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Labrador Lifeline

One of Puppy Dog Hotel’s clients helps and support this charity. Please consider helping this wonderful charity in any way you can. Thank you.

We – that being me, my husband, Thierry, and our two Labs, Poppy and Coco (sisters, aged 8) - have fostered for Labrador Lifeline since April 2012. We live in a small house with a big garden and were happy “just fostering”. There was no intent to add another permanent feature to our

little pack. Admittedly, we had a couple of near misses as novices when, after standing bawling in the street handing one pooch or another over to a new home, we’d think we’d made an awful mistake by not offering the dog our home. But then we’d settle down, tell ourselves that four occupants of a little house was more than enough and that we would be able to help more dogs by fostering many, rather than adopting just one. Then along came Jack....

My husband went to collect him from his first

fosterers who had adored him but were unable

to keep him because of their caravanning habit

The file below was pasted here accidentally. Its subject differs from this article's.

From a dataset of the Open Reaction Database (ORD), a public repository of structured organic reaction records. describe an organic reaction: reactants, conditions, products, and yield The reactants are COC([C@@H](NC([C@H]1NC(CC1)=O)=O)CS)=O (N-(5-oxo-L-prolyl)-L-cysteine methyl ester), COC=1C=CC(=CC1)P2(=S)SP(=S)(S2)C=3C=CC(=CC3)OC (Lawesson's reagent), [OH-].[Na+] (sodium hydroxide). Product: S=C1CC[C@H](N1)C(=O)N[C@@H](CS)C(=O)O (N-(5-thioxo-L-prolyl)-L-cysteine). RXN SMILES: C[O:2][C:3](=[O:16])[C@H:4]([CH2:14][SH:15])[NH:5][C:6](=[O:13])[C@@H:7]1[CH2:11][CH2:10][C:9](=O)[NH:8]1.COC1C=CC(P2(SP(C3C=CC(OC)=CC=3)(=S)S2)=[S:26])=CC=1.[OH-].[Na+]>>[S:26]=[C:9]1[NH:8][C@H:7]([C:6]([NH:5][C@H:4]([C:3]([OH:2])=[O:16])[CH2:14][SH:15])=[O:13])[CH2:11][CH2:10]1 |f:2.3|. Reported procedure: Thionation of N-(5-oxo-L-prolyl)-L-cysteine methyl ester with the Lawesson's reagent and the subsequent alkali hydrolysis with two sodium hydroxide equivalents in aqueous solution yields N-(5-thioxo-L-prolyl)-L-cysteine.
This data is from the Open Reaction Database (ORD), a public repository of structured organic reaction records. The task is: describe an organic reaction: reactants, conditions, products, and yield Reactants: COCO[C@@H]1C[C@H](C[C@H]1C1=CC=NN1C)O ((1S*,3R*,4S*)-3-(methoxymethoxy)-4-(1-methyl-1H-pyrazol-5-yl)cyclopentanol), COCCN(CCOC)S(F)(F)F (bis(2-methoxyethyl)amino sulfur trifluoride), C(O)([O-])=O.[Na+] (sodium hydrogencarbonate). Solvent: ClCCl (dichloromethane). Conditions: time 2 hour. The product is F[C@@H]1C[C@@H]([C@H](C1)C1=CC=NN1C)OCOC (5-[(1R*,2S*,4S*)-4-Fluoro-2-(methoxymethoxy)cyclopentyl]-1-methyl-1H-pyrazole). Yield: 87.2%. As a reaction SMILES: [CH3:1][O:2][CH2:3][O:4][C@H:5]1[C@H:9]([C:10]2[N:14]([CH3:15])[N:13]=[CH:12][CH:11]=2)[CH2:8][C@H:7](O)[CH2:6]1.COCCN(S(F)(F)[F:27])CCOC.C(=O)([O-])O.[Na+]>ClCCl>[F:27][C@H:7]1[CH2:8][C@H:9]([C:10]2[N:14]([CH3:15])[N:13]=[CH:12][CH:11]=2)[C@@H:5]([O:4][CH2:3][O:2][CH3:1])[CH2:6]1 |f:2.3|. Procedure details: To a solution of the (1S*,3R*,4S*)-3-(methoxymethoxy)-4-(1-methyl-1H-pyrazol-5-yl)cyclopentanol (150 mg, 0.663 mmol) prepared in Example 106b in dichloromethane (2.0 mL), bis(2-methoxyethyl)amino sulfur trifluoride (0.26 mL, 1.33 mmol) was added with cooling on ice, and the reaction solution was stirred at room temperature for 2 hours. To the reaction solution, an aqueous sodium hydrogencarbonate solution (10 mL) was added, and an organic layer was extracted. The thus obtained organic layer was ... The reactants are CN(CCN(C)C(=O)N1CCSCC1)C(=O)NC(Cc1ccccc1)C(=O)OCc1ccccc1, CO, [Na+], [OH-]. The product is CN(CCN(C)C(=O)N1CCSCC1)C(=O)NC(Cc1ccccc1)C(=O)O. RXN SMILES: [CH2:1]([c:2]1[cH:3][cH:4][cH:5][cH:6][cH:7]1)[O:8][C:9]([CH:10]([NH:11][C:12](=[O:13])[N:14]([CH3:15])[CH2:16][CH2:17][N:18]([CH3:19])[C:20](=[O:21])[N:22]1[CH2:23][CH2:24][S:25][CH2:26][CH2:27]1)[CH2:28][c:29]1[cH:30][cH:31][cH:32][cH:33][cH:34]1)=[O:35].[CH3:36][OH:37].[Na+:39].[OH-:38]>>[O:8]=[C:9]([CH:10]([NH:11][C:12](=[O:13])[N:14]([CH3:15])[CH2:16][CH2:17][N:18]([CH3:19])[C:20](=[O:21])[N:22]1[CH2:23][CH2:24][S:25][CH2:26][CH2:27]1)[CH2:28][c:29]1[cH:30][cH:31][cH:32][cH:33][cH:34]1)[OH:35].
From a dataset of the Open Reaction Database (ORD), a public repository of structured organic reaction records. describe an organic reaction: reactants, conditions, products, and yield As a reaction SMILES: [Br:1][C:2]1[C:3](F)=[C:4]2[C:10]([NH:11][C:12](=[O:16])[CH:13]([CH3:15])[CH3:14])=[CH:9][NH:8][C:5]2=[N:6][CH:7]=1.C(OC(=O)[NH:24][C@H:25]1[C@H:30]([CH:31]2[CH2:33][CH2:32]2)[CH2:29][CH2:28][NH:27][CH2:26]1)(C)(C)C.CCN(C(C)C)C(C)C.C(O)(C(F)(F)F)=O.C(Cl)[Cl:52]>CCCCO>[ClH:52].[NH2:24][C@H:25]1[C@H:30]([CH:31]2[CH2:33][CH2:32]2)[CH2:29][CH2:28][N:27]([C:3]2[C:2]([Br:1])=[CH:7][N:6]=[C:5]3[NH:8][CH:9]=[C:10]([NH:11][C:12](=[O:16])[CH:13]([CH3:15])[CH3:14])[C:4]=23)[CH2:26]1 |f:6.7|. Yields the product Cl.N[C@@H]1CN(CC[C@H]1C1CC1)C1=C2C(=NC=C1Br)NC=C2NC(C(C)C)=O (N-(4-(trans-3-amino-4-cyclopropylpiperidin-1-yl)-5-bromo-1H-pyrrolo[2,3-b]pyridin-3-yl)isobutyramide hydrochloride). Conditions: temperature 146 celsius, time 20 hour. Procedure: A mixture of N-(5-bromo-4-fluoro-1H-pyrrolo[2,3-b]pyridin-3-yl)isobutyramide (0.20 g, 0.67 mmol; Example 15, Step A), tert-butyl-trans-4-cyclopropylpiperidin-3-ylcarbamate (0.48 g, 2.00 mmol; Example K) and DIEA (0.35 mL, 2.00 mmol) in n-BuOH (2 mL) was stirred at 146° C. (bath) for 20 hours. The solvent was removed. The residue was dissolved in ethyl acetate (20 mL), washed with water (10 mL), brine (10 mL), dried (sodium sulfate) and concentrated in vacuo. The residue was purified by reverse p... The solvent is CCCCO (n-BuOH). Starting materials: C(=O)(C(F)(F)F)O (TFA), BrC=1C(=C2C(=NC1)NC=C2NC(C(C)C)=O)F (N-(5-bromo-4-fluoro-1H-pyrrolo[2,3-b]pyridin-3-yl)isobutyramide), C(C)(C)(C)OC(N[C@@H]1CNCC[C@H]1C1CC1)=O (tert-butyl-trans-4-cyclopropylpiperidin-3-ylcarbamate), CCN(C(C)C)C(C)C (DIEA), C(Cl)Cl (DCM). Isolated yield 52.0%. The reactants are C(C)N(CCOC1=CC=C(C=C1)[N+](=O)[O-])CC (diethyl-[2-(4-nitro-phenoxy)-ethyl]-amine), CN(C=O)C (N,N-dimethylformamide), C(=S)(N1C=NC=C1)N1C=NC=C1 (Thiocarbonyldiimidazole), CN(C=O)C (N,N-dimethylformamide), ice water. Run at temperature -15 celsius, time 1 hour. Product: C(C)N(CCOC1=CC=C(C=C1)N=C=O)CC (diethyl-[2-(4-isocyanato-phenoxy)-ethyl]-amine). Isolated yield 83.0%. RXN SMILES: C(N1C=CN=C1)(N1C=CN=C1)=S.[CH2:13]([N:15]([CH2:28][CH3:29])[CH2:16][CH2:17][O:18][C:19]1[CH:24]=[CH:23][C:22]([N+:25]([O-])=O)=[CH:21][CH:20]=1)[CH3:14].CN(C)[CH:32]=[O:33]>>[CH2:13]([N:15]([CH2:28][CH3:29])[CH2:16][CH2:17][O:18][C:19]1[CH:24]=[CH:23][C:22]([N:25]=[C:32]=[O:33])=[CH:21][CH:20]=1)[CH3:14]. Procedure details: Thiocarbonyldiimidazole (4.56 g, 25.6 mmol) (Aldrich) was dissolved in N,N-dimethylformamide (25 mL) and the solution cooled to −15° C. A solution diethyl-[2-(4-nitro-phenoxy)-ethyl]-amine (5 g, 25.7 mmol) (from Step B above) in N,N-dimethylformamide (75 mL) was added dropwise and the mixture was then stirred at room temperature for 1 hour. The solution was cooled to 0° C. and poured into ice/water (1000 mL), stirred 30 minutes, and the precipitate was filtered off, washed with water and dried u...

and he immediately called me to say how lovely

Jack was. That was the first sign of something

amiss. We met at the local common with Poppy

 and Coco and Jack heaved and pulled on the lead

like a dog possessed, so my first impressions were

not serene ones. However, he and the girls were

fine together and we got dragged around the

common by a heaving and wheezing creature for

45 minutes (not realising he should have been on

a Halti) before setting off for home.

At home he was a completely different dog -

just switches off the mania at the door and it

stays off until you touch a coat, shoes or a lead.

How we’ve cursed accidentally brushing past a

jingling lead time and again! He settled into our routine with amazing ease and we realised that five creatures could fit into a little house quite comfortably and the three dogs shared the dog beds with remarkable ease. Admittedly, we now seem to have more dog seating/bedding than human but, a small price to pay.

There were a few issues that needed addressing, with Jack initially being far more interested in begging for human food than wanting a bowl of kibble or dog treat but we weaned him off that idea and with the use of a dog gate between the lounge and kitchen, he has now learnt to settle with the girls in the lounge after his dinner, rather than very actively beg around our cooking and meal times. He has also learnt to love a Kong stuffed with a bit of Lily’s Kitchen meat at lunchtime and a dried fish or duck “crunchy” after walks.  He also is very active in the flatulence department and every evening, depending on where Jack is lying, either Thierry or I suddenly flail around gasping for air and gagging, rendering the other in a fit of malicious giggles. We’ll be switching to Pero Labrador Life to see if that remedies that problem.